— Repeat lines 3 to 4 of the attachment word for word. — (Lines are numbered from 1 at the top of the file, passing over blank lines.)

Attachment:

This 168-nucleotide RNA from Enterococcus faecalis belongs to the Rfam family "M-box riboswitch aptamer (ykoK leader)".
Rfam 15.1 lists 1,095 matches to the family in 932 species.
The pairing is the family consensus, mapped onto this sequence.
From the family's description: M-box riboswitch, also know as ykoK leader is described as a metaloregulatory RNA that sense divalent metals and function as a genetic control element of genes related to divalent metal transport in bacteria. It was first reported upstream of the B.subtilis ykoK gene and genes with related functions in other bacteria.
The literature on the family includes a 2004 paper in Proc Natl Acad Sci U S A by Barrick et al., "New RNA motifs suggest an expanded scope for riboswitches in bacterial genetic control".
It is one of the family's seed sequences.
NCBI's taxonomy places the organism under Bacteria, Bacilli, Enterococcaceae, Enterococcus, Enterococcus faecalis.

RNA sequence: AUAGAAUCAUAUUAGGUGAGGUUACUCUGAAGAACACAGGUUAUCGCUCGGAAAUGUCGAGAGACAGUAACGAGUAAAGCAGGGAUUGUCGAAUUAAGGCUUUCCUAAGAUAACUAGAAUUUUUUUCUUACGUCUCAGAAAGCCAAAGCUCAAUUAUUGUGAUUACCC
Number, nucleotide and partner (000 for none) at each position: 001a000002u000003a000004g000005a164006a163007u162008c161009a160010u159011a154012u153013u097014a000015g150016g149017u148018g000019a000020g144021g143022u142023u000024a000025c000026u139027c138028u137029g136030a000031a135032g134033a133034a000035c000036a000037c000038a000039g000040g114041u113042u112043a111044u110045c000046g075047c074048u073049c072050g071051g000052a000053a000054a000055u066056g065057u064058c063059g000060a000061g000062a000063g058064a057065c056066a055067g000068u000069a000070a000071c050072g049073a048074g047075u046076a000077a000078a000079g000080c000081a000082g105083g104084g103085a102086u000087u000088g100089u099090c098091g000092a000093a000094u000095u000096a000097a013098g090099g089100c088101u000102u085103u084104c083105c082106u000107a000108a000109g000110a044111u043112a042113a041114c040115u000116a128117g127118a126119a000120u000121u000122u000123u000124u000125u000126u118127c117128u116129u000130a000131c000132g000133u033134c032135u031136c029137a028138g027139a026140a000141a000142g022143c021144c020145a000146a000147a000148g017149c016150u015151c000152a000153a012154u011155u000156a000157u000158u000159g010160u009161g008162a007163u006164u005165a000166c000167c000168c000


The pairing is the family consensus, mapped onto this sequence.
From the family's description: M-box riboswitch, also know as ykoK leader is described as a metaloregulatory RNA that sense divalent metals and function as a genetic control element of genes related to divalent metal transport in bacteria. It was first reported upstream of the B.subtilis ykoK gene and genes with related functions in other bacteria.